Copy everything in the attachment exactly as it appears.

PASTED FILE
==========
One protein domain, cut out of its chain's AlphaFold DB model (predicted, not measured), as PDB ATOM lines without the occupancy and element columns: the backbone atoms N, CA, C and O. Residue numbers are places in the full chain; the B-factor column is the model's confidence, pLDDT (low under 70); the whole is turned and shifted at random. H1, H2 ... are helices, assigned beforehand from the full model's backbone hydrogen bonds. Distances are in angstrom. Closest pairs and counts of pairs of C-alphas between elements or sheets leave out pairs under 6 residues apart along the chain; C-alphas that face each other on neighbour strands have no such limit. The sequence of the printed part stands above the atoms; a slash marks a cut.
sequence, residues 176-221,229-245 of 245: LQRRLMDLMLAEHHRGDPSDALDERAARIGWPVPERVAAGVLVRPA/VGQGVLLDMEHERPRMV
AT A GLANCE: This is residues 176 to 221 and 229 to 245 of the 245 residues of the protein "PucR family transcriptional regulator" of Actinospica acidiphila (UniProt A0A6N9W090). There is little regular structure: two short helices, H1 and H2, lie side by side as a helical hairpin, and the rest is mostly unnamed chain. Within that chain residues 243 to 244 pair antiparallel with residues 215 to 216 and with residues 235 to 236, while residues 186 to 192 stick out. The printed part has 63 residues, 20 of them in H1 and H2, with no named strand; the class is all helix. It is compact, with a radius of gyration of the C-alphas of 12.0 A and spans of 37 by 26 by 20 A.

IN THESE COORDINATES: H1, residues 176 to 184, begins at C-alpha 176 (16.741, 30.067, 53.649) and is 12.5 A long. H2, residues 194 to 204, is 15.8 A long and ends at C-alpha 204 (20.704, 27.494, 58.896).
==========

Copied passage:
One protein domain, cut out of its chain's AlphaFold DB model (predicted, not measured), as PDB ATOM lines without the occupancy and element columns: the backbone atoms N, CA, C and O. Residue numbers are places in the full chain; the B-factor column is the model's confidence, pLDDT (low under 70); the whole is turned and shifted at random. H1, H2 ... are helices, assigned beforehand from the full model's backbone hydrogen bonds. Distances are in angstrom. Closest pairs and counts of pairs of C-alphas between elements or sheets leave out pairs under 6 residues apart along the chain; C-alphas that face each other on neighbour strands have no such limit. The sequence of the printed part stands above the atoms; a slash marks a cut.
sequence, residues 176-221,229-245 of 245: LQRRLMDLMLAEHHRGDPSDALDERAARIGWPVPERVAAGVLVRPA/VGQGVLLDMEHERPRMV
AT A GLANCE: This is residues 176 to 221 and 229 to 245 of the 245 residues of the protein "PucR family transcriptional regulator" of Actinospica acidiphila (UniProt A0A6N9W090). There is little regular structure: two short helices, H1 and H2, lie side by side as a helical hairpin, and the rest is mostly unnamed chain. Within that chain residues 243 to 244 pair antiparallel with residues 215 to 216 and with residues 235 to 236, while residues 186 to 192 stick out. The printed part has 63 residues, 20 of them in H1 and H2, with no named strand; the class is all helix. It is compact, with a radius of gyration of the C-alphas of 12.0 A and spans of 37 by 26 by 20 A.

IN THESE COORDINATES: H1, residues 176 to 184, begins at C-alpha 176 (16.741, 30.067, 53.649) and is 12.5 A long. H2, residues 194 to 204, is 15.8 A long and ends at C-alpha 204 (20.704, 27.494, 58.896).